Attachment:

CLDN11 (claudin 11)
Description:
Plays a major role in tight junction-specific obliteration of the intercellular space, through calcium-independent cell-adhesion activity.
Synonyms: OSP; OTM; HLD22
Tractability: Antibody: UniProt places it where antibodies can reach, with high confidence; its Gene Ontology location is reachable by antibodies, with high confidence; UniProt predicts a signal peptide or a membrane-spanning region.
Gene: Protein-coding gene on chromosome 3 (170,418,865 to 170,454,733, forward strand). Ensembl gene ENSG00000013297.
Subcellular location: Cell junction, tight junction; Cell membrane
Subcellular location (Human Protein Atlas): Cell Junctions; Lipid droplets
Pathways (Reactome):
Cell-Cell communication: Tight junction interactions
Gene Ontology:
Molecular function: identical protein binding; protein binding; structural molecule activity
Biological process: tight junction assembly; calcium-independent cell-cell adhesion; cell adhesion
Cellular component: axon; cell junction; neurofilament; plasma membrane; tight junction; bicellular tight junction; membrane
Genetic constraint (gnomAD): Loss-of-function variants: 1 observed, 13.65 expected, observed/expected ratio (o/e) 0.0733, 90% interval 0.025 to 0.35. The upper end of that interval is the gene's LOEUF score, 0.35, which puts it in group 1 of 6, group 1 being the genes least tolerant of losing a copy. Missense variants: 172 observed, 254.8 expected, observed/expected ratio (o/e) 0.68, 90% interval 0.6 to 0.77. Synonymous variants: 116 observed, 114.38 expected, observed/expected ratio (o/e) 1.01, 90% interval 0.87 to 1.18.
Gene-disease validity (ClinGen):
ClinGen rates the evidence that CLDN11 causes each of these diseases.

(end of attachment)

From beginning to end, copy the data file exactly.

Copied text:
CLDN11 (claudin 11)
Description:
Plays a major role in tight junction-specific obliteration of the intercellular space, through calcium-independent cell-adhesion activity.
Synonyms: OSP; OTM; HLD22
Tractability: Antibody: UniProt places it where antibodies can reach, with high confidence; its Gene Ontology location is reachable by antibodies, with high confidence; UniProt predicts a signal peptide or a membrane-spanning region.
Gene: Protein-coding gene on chromosome 3 (170,418,865 to 170,454,733, forward strand). Ensembl gene ENSG00000013297.
Subcellular location: Cell junction, tight junction; Cell membrane
Subcellular location (Human Protein Atlas): Cell Junctions; Lipid droplets
Pathways (Reactome):
Cell-Cell communication: Tight junction interactions
Gene Ontology:
Molecular function: identical protein binding; protein binding; structural molecule activity
Biological process: tight junction assembly; calcium-independent cell-cell adhesion; cell adhesion
Cellular component: axon; cell junction; neurofilament; plasma membrane; tight junction; bicellular tight junction; membrane
Genetic constraint (gnomAD): Loss-of-function variants: 1 observed, 13.65 expected, observed/expected ratio (o/e) 0.0733, 90% interval 0.025 to 0.35. The upper end of that interval is the gene's LOEUF score, 0.35, which puts it in group 1 of 6, group 1 being the genes least tolerant of losing a copy. Missense variants: 172 observed, 254.8 expected, observed/expected ratio (o/e) 0.68, 90% interval 0.6 to 0.77. Synonymous variants: 116 observed, 114.38 expected, observed/expected ratio (o/e) 1.01, 90% interval 0.87 to 1.18.
Gene-disease validity (ClinGen):
ClinGen rates the evidence that CLDN11 causes each of these diseases.